Does that not make sense? Do you wish that YOU were the sort of person who effortlessly attracted an appreciative audience, or that people would want to hang around with and look up to, or did you wish that as a kid? If so, prepare to be disillusioned, because there's NOTHING that any sane person would want about being the "center" of a group.

Yes, yes, it's nice to see that people think you're cool at a social gathering (for about 5 minutes, unless you're supremely shallow or naive)... but if you pause, or, heaven forbid, stumble, in your standup routine, impassioned monologue, or whatever, people will turn on a dime and ***poof***, they're gone, leaving you wondering how you could have thought they were so friendly, and why you bothered to exert the effort for them. This is a watered-down version of the dynamic every famous person experiences; people that are being entertained by you might act really friendly, but they do NOT want to be your friends... they want a one-way transfer of energy and enjoyment from you to them. Does that sound like something YOU would want? Me neither; years ago, I wised up and stopped being the floor show for people other than trusted friends.

It's not just attentive strangers you have watch out for if you're the gregarious and amusing sort; the REAL "danger" is sycophants, those fake, 2-faced, born-to-be-follower types who'll come out of the woodwork to gather around a "leader," basking in reflected glory, accepting the steady stream of love, support and assistance that comes from a leader (and it takes ALOT of time and effort to provide all of that, trust me), enjoying the ready-made social group and party atmosphere that the leader provides, and claiming eternal friendship... but, unlike with actual friendship, the follower doesn't give anything back, or even act as if they see the leader as a human being with needs and feelings (to which they should show sensitivity), one to whom they owe much and should be able to be counted on to reciprocate to at least once in a while. In other words, the one who's the center of attention, the center of the group, has the "honor" of making all the effort for everyone and getting nothing in return... how good does THAT sound to you?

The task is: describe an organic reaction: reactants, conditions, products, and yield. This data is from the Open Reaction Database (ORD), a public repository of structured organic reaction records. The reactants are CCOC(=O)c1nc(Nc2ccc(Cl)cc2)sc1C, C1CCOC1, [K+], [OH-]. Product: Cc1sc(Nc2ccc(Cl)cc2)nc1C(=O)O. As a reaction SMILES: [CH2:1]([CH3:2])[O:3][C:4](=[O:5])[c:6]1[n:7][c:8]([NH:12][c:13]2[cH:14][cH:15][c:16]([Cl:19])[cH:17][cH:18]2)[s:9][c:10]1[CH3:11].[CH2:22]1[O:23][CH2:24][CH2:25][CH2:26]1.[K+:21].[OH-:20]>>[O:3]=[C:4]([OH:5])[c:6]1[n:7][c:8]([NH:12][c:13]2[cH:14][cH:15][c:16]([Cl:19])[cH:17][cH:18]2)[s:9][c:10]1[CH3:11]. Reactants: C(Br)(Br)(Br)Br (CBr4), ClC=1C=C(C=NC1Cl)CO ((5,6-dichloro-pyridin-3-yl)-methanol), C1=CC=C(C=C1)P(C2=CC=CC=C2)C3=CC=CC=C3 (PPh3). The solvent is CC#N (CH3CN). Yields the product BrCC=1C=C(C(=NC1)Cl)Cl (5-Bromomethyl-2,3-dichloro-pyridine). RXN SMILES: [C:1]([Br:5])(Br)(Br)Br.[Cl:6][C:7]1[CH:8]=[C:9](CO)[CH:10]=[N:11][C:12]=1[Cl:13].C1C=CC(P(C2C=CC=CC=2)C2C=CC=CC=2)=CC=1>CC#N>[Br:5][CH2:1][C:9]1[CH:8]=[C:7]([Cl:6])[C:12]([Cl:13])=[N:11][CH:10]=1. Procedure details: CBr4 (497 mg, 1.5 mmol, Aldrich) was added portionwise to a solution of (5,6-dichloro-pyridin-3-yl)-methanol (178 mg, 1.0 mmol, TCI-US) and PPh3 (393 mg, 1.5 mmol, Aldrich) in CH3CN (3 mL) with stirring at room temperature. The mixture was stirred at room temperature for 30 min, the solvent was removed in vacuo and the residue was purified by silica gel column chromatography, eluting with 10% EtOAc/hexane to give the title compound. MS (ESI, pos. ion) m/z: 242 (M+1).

Wait, it gets better: Any time the leader has a setback in their life, the sycophants will be sniggering and crowing about it behind their back... and sometimes to their face.... AND, if, or should I say WHEN, the leader does something to displease a sycophant, such as not being a doormat for them where bad behavior is concerned, the sycophant will turn on the leader like a rabid dog; the first clue the leader gets about this is usually snippy commentary about how "controlling" they are (you know, for being the one who makes all the effort for the others, which they've always been happy to lay back and accept, and even DEMAND), how they "expect people to kiss their feet," and other distortions of the dynamic of exactly whose idea the foot-kissy behavior WAS, and how the leader is overbearing, bossy, blah blah blah (never realizing how bad THEY would look if the person they followed like lapdogs really WAS all those terrible things)... and suddenly, the person who has exerted all of the effort, not to mention all of the caring, in the "relationship" suddenly finds themselves with, at best, someone who stalks off leaving bad feelings behind, or, at worst, an actual enemy.

What on Earth is behind this twisted behavior? I've heard that the Chinese character for gratitude is the same as the one for resentment... and that the character for admiration is the same as the one for resentment... probably NEITHER is true, but the point behind the belief that they ARE is one of the ugliest aspects of human nature; people, particularly weak and/or follower types, DO resent those that they see as "having superior qualities," because they feel lessened by comparison, and those who are able to give, because they HAVE something to give, while they see themselves as only being able to take.